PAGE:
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Artillery Row

Irish politicians have lost touch with the people

The failed “modernisation” of the Constitution may not be a one-off failure for Irish liberals

Ireland went to the polls last Friday to vote on a slate of Constitutional amendments that sought to modernise the document, including revising the meaning of family and removing references to women’s importance in domestic life. The polls had been predicting a comfortable victory, but the stench of death began to surround the campaign during the last few weeks. 

The end result was a historic rejection by around 70 per cent nationally, with only one constituency in the whole country voting Yes on any individual measure. The Irish cultural establishment, spooked by recent upheavals on immigration, will be wondering if this result is as bad as it gets, or if it’s a tremor of something worse to come?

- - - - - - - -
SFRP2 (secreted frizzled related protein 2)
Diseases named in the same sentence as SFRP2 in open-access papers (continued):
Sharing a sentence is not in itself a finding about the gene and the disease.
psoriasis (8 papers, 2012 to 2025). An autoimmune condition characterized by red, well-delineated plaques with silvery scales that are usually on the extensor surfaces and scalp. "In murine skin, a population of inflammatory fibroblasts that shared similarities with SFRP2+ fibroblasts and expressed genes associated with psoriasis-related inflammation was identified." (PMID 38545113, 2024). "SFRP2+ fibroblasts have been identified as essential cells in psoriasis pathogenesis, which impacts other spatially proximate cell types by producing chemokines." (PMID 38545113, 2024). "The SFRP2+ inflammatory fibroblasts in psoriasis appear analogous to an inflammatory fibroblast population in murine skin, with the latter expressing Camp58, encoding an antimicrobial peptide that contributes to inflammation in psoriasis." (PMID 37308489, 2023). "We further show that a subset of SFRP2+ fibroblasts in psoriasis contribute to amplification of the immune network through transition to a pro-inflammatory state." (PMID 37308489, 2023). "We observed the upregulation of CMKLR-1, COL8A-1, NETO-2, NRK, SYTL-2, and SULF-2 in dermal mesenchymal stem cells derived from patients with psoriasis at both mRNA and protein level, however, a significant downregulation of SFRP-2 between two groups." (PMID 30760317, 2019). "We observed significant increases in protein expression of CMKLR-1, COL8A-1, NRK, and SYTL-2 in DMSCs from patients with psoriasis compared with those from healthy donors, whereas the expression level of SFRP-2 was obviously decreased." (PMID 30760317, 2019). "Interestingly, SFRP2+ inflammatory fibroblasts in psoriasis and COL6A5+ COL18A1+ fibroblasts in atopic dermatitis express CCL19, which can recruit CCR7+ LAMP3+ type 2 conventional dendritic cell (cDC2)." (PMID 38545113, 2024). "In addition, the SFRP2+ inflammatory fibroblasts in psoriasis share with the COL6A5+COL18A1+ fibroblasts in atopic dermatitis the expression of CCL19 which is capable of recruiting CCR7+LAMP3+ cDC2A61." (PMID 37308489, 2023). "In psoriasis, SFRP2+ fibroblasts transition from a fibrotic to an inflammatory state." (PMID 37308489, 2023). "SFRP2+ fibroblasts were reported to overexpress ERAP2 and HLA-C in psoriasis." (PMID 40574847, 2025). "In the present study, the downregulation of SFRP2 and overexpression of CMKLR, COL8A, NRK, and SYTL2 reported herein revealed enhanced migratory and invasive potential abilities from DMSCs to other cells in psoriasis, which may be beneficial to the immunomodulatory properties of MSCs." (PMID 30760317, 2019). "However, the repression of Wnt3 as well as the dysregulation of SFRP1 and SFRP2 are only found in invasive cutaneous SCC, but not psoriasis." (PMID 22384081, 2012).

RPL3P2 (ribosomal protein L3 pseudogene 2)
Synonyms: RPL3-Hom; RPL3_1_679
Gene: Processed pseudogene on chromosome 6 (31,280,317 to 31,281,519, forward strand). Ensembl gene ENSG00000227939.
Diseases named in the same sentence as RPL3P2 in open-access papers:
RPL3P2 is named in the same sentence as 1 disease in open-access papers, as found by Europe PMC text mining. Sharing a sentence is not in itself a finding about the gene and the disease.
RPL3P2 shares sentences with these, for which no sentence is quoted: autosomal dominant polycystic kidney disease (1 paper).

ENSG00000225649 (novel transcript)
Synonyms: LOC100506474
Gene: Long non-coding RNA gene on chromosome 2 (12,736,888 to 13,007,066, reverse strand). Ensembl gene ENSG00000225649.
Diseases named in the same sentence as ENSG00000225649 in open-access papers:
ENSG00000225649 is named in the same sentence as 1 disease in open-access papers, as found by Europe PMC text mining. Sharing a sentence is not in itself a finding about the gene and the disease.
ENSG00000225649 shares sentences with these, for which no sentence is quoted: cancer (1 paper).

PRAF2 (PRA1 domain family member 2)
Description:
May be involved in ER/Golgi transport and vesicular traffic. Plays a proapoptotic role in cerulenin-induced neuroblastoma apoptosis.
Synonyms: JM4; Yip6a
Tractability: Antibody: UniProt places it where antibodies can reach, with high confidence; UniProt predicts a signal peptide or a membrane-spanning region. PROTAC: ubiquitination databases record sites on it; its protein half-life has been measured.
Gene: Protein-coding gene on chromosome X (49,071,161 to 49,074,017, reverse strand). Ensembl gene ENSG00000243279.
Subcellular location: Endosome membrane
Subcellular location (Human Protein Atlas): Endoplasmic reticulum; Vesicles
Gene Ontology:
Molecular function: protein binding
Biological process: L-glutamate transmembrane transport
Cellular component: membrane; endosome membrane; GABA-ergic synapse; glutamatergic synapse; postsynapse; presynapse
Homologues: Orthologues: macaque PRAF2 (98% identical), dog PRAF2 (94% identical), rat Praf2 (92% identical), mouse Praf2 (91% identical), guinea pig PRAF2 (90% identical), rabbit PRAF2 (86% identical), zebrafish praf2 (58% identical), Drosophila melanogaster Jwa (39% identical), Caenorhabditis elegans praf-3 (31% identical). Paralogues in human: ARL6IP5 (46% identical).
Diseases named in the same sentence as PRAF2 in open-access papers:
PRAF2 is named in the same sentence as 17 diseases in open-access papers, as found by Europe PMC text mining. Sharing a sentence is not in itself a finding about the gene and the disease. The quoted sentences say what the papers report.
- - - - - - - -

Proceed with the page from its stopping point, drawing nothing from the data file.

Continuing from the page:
The signs are ominous. Government-aligned activist groups have been an essential tool in steering this type of social change in the recent past, yet the reputation of these organisations is perhaps the biggest casualties from this referendum cycle. The National Women’s Council of Ireland was one of the leading organisations pushing for Yes votes but were badly exposed by a damning report in the run-up to the vote, which highlighted their almost total reliance on government funding.

The outcome of the referendum — with women voting overwhelmingly against the positions advocated by the NWCI — compounded the sense that the Council could not be taken as a fully independent voice, speaking to government on behalf of most women. Its representatives seemed to recognise this by cancelling and declining a number of media appearances post-vote. The new, negative focus on the role of government-sponsored partisan political activism in the formation of public policy may prove to be a subtle but epochal change in Irish life.